Ubuntu’s “evolution” is weird

I’ve decided to use GNU/Linux once again (after 3 years of pause). Installed Ubuntu 7.10 and configured all the stuff like I was used to a few years back. I was really amazed that my wireless card was supported and that Ubuntu shipped the requited kernel module to toggle my Wi-Fi kill-switch (bash script required). Everything was just fine until I decided to switch to Ubuntu 8.04.

I won’t start blogging about the suckiness of that release particularly, I will rather concentrate on the model in which all GNU/Linux distributions are “evolving”: Why, o why are distributions including experimental and untested software in their new releases? Why is everybody pushing the “testing” itself onto us users? How can the distribution be considered stable and evolving if the next release is worse then the previous?

To detaliate on the problem:

  • Broken Wi-Fi. The old (non-free) drivers for my Intel card were working perfectly in 7.10. They decided to replace them with an experimental OSS driver from Intel. My internet is coming through a wi-fi link so how can I download the back ports of the old driver?
  • Broken Gnome VFS. Yeah, they decided the old (working) implementation was rather bad so they started a rewrite. I completely agree but why include the new implementation which wasn’t even tested properly?
  • Broken Sound. I know PulseAudio is the new standard (and pretty cool) sound-card daemon. But why include it by default when it’s not yet stable? Probably many users are quite happy with it, but in my case (as in many others) it completely messed up the whole “Linux experience”.

So why not have a new system configuration module for this things? For example show the user the old components (stable) and the new ones (experimental). Let the user select which component he wants to use. One can select the “New Sound System” over the “Stable Sound System” and check if it works the way one wants it to work. If it has problems, revert back to the old module. That way I could have simply selected “Old Intel Wi-Fi drivers” and continue with my work. That is the fair way! This would also prevent thousands of posts all over the internet stating “Ubuntu 8.04 sucks”.

This post can probably be applied to any “bleeding-edge” distributions out there with ease (like Fedora).


  1. Wifi has always been a tough hurdle for the *nix’s. Its a whole lot better, but its not perfect.
    If you like linux and but dont like the crap that happens when you update, I reccomend two things:
    1. Keep a record of everything you did to get modules to work in a certain release, and be active in the wikis, so you can keep a handle on solutions. ubuntu forums is great about that.
    2. If you want to keep using linux and you get your nerd on a little more, go one of two different philosophies: use a more conservative distro, such as slackware, or use a distro with no major releases, such as foresight, arch, or etc. Arch is bleeding edge, so things might break more, but they’ll (probably) be smaller breaks, if that makes any sense. I know of quite a few people who had one or two small things break when they updated ubuntu to 8.04.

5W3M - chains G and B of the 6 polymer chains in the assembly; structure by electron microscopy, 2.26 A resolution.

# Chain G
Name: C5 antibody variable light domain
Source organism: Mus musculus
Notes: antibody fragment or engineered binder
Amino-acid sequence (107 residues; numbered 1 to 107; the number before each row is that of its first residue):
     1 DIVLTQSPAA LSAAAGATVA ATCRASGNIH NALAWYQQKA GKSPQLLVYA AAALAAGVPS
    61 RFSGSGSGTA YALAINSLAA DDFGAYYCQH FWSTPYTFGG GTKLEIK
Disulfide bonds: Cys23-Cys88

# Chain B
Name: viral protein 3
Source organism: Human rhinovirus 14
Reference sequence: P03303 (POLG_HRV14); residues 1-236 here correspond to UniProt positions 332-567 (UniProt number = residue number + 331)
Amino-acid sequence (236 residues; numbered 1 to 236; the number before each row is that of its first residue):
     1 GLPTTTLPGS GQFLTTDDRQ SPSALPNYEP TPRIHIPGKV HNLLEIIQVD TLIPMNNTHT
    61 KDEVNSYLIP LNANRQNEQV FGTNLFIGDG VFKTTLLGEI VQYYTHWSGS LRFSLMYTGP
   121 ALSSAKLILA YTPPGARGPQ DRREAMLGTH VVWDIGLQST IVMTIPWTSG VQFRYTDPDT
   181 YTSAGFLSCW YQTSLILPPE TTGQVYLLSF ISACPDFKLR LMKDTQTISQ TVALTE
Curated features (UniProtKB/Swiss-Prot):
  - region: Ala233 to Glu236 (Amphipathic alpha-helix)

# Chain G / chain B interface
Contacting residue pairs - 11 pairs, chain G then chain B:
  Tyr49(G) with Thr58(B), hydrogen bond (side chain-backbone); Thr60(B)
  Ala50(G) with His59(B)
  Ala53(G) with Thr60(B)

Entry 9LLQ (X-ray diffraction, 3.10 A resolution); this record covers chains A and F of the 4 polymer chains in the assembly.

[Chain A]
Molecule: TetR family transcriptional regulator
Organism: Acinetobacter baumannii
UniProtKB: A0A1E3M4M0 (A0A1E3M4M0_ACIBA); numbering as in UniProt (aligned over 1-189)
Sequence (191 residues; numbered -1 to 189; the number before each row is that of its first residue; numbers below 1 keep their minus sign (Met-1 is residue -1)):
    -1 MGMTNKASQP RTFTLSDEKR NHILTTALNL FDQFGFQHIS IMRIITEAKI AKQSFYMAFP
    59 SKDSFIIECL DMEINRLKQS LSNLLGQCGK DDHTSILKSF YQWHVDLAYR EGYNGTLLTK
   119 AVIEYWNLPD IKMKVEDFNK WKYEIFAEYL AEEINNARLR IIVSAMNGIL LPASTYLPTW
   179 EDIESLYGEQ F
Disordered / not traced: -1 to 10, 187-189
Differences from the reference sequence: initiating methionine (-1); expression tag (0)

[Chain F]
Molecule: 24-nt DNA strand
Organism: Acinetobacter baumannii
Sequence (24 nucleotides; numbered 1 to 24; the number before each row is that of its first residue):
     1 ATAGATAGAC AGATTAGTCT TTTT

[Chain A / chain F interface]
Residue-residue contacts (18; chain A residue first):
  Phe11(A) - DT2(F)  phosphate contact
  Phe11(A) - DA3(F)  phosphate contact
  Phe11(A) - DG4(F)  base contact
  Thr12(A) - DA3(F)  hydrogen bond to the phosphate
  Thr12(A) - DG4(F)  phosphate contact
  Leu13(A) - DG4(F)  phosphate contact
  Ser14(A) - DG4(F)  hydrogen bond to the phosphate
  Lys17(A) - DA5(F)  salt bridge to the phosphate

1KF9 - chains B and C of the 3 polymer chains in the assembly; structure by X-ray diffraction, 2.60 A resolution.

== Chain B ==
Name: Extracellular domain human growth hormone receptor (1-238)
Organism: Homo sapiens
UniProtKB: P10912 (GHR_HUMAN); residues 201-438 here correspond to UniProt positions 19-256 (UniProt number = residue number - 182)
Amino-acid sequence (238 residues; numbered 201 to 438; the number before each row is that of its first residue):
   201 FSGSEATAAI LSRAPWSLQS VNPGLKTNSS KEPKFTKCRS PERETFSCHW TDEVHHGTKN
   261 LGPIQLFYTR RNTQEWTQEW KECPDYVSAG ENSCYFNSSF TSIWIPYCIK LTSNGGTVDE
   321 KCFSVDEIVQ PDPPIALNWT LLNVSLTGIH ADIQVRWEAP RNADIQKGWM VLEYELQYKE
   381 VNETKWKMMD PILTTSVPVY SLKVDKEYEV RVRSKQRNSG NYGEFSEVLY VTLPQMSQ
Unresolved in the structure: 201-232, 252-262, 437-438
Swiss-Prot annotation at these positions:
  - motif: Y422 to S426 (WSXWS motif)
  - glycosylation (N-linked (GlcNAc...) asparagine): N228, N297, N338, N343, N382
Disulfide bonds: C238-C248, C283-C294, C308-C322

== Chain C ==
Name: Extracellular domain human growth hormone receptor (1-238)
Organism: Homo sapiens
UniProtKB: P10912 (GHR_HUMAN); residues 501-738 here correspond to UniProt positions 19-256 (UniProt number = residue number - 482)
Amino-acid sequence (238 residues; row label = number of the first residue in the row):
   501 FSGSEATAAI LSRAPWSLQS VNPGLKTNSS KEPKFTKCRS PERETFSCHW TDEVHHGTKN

Afterall, its all about package management.

  2. although I can see your objection to pulseaudio as being valid, (I always remove it completely on any new 8.04 install) I have to say that GVFS has been an absolute blessing. For me at least it has worked flawlessly and saved me a lot of headaches and I cannot comment on the wifi because my IPW3945 worked perfectly out of the box on both 7.10 and 8.04.

    All in all I have found 8.04 to be a very solid release and I’m very happy with it. It’s a shame it didn’t work out so well for you.

  3. @Michael

    Yes, well my comments are basically “bashing” Ubuntu’s policy. Also … the times when I actually loved hacking through config files and and trying out new stuff are gone. Just wanted to try a distribution people call “best”. I guess I should think again.

    Thanks for the tip. Will have to try out slack sometimes.


    That is the entire point. They tested those only in a few circumstances. I heard it was fixed later on, but since there’s no Wi-Fi I can’t check it out.

  4. I have had no problems with 8.04, but I hasten to add I waited at least two months before installing it. Since I started using Linux, I have tried multiple distributions, and always cycle back to Ubuntu. As for your comment “Why is everybody pushing the “testing” itself onto us users? ” I think that is quite all right since it gives thousands of people a chance to voice their opinion. It allows us all to be involved. And to conclude, with respect to your statement “For example show the user the old components (stable) and the new ones (experimental). Let the user select which component he wants to use.” , I keep 8.04 installed in one partition with the latest Ubuntu dis installed in a different partition. This allows me to check out the newest while retaining the old, and if necessary revert back easily.
    I did enjoy your blog.

  5. Hi JamesJ,

    Unfortunately I do not have the luxury of time nor do I have enough space to keep more than one distro installed.

    In the end I decided to stay with 7.10 and recompile all new versions of software I need that Ubuntu would not update anymore for me. Will skip a few versions just to be sure there is progress 🙂

    Thanks for your comment.

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